Children are often given to sleep terrors and sudden inconsolable screaming and parents to sleepless nights. A new Canadian study of twins suggests that such nightly horrors could be genetic.
"Our results show that there is a substantial effect of genetics factors in sleep terrors," ABC Online quoted Dr Bich Hong Nguyen, of the Sleep Disorders Centre at Montreal's Sacre-Coeur Hospital, as saying.
The researcher, however, admitted that specific genes behind the phenomenon had not been identified as yet.
Describing their work in the journal Pediatrics, the researchers revealed that they studied 390 sets of twins, and found that identical twins were much more likely to both experience night terrors than fraternal twins.
I may be significant to note here that identical twins have nearly identical genetic makeups, while fraternal twins do not.
The team did not deny that environmental factors could be partially responsible for night terrors because the children were being raised in similar settings.
In all, the team observed that 37 per cent of the twin sets had sleep terrors at 18 months, and that the problem disappeared a year later for about half of them.
The researchers even referred to studies that have previously suggested that sleepwalking, sleep talking, and night terrors may be inherited.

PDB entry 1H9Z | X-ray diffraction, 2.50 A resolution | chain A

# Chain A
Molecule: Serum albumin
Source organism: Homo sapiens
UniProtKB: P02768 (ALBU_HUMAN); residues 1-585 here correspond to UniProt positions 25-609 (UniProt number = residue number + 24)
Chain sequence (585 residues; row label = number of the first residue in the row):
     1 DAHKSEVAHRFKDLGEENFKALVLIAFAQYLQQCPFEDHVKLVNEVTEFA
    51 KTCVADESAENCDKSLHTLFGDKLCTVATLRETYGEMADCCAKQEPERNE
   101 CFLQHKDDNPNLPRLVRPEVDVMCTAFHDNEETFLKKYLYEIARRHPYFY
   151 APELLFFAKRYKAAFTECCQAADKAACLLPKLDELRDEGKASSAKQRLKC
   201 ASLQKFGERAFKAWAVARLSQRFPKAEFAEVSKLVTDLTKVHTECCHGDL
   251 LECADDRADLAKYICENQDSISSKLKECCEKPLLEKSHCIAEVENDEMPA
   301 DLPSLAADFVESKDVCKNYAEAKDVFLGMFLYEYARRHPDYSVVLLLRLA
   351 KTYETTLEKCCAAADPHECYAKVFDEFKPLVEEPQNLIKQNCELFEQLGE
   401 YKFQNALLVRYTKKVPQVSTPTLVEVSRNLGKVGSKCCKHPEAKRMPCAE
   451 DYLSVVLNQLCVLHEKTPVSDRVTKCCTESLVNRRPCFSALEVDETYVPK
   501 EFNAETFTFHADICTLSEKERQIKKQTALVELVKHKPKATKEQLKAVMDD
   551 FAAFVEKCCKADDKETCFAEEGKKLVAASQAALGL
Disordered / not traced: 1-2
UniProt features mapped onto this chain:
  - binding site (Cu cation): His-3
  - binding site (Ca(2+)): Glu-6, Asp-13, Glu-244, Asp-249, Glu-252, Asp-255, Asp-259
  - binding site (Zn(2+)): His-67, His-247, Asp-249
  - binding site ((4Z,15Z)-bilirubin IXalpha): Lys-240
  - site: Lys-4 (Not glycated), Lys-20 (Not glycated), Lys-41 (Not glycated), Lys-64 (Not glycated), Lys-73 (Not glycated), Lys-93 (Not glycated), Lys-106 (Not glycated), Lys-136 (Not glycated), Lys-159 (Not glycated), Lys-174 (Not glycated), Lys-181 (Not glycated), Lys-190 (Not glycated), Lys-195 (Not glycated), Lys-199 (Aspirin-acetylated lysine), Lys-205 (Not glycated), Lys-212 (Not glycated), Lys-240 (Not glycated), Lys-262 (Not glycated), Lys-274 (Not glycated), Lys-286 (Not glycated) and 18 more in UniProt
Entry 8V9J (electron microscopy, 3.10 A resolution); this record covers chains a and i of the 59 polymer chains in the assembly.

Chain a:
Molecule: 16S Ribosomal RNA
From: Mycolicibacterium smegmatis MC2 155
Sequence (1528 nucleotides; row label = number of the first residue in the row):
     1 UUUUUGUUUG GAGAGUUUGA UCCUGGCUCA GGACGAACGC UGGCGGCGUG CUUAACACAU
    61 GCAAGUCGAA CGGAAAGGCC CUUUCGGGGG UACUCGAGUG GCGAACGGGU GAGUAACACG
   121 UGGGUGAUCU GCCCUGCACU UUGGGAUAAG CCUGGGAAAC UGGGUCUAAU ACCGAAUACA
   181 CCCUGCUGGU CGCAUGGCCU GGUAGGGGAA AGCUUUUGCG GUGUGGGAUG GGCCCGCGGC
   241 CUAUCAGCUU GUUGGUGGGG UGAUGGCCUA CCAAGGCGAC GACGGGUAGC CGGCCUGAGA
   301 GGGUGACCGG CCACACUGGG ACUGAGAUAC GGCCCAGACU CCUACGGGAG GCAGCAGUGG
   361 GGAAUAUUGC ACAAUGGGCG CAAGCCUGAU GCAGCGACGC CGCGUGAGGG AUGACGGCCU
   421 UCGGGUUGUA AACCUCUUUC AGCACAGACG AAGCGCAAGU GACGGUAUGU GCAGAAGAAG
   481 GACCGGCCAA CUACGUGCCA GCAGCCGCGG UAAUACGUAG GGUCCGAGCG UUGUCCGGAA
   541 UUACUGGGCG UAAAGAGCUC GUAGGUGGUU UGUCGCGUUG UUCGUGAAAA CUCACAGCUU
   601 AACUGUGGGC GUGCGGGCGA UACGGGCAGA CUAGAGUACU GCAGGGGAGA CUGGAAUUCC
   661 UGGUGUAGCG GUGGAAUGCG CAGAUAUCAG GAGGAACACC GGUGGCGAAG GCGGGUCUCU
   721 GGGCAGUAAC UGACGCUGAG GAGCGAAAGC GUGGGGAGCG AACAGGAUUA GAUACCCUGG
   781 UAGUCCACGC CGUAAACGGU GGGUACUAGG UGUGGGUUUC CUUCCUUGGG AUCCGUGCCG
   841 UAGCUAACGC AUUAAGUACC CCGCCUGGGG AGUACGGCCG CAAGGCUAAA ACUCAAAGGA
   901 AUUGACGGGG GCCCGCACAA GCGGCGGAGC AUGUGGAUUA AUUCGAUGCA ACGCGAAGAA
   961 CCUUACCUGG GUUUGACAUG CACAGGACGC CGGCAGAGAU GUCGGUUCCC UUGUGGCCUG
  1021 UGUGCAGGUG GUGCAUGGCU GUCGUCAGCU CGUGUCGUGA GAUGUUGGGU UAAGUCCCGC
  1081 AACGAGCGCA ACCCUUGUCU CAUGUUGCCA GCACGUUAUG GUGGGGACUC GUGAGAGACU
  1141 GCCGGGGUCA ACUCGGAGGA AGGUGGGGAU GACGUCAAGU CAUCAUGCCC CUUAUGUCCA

"(In contrast to nightmares) the onset of sleep terrors is abrupt and frightening, usually sudden arousal with screaming. During these events children seem confused and disoriented. Any attempt to awaken them may increase their agitation and prolong their episode," the study says.
Dr Sarah Blunden of the Centre for Sleep Research at the University of South Australia, who was not part of the study, supported the researchers' findings revealing her experience that children whose parents had night terrors when they were young were highly likely to also experience them.
She further said that night terrors could also be attributed to other factors like having a fever, full bladder, eating immediately before sleeping, and experiencing stress.
She said that parents of night terrors-experiencing children should not be overly concerned.
"They are not awake. Although they may communicate they are not receiving any sensory input. If you hear them, go and check on them and wait until they settle," she says.